Of course, it doesn’t hurt that The Wind Waker also boasts one of the better stories in the series, along with the best cast of central characters no less. The stories in the Zelda series have never truly met their potential, always content to suggest potentially intriguing plot threads only to leave them woefully ignored. Also, the writing is consistently below acceptable levels throughout the entire franchise.

*I have been sitting. Also, that second sentence is a fragment. Also, there’s zero subtlety or emotion.

But if one Zelda game were to be chosen for the level of its story, it would have to be The Wind Waker. The characters are particularly interesting and draw you into their plights; the events of the plot feel natural and progressively immersive; some of the specific scenes are actually pretty well written (namely near the climax). Again, it’s in the heart of the characters where The Wind Waker’s story really shines. Their various side stories come in second place only to those of the masterful Majora’s Mask in terms of the emotion they inspire.

Oh, but that art style. I don’t think it’s debatable that the biggest controversy in the Zelda fan community’s history is the one that surrounded the initial reveal of The Wind Waker. It was such a dramatic departure from what we had been led to believe “Gamecube Zelda” would look like. Again, my obnoxious twit of a nine-year old self thought it looked too “cartoon-y” and debunked it based solely on this notion.

And yet, you’d now be hard-pressed to find a video game critic who doesn’t say The Wind Waker’s art direction was a good move. It’s given it a sense of agelessness that’s simply not present in the more “realistically styled” games (which I still maintain are hardly realistically styled). Playing Twilight Princess on an HDTV is an exercise in discomfort, whereas The Wind Waker can sit proudly with modern games being released today, not showing a single gray hair. Not to mention the artistic style itself is quite beautiful; it’s simplicity somehow allowing for a more emotive world.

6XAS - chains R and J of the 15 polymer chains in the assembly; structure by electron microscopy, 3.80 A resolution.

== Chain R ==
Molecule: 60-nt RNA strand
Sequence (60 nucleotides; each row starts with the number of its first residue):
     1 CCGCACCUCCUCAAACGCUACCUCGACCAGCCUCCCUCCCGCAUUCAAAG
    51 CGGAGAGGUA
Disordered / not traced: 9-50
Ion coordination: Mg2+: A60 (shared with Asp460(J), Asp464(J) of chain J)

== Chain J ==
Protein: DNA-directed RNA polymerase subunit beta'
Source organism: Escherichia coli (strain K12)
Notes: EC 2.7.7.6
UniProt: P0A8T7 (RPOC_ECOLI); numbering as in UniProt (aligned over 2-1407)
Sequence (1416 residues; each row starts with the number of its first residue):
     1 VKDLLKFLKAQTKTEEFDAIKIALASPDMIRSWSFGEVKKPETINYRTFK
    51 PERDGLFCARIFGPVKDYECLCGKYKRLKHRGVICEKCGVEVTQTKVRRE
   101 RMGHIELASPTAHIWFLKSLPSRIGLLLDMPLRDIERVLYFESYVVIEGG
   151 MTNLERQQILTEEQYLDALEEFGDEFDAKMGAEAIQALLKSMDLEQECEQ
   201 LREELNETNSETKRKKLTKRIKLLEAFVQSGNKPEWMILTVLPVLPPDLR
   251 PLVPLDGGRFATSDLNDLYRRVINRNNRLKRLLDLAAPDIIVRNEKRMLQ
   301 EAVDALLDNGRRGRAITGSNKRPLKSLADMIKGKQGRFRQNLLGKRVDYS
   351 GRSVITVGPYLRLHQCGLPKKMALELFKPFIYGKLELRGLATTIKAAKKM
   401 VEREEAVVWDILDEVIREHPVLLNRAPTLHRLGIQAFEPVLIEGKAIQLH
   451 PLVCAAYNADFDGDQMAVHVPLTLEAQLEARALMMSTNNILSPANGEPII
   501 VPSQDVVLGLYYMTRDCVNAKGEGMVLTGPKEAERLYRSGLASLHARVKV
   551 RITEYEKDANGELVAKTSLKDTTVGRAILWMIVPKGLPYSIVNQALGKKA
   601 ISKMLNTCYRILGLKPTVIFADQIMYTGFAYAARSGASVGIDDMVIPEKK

Even picking up pots is gorgeous.

However, if I were to truly pick a part of the aesthetic to place on a pedestal, it would have to be the soundtrack. The music of The Wind Waker easily ranks among the best of the series. The melodies are classic and memorable, and their rhythms are particularly emotional. The Celtic drumbeats, grounding folk strings and mystical flutes meld together with the aesthetic direction to craft a sense of timeless beauty. Not only is The Wind Waker a game about endless adventure, it’s also a game about art. It’s a subtle art at that – one that sneaks up on you and pulls you in.

The Wind Waker still feels fresh to me, another half-decade later. So much of Zelda is built upon layers of nostalgia. Yet, it just so happens that I fell in love with The Wind Waker quite a bit after the age when nostalgic memories can arise. It forever exists as the new Zelda game on the horizon, where so much of the series to be released after it paradoxically feels older. It’s like it always has winds in its sails, endlessly moving just out of the reach of the cluttered nostalgia that sometimes threatens to infect the claustrophobic fields of Hyrule.

The Wind Waker maintains its legacy. It’s not a breath of fresh air for the series – it’s a relentless gust of wind that turns it all upside down and right back up again, thoroughly renewed and refreshed. Those endless seas and little dots on the horizon always sound the call to adventure. Can anyone really resist?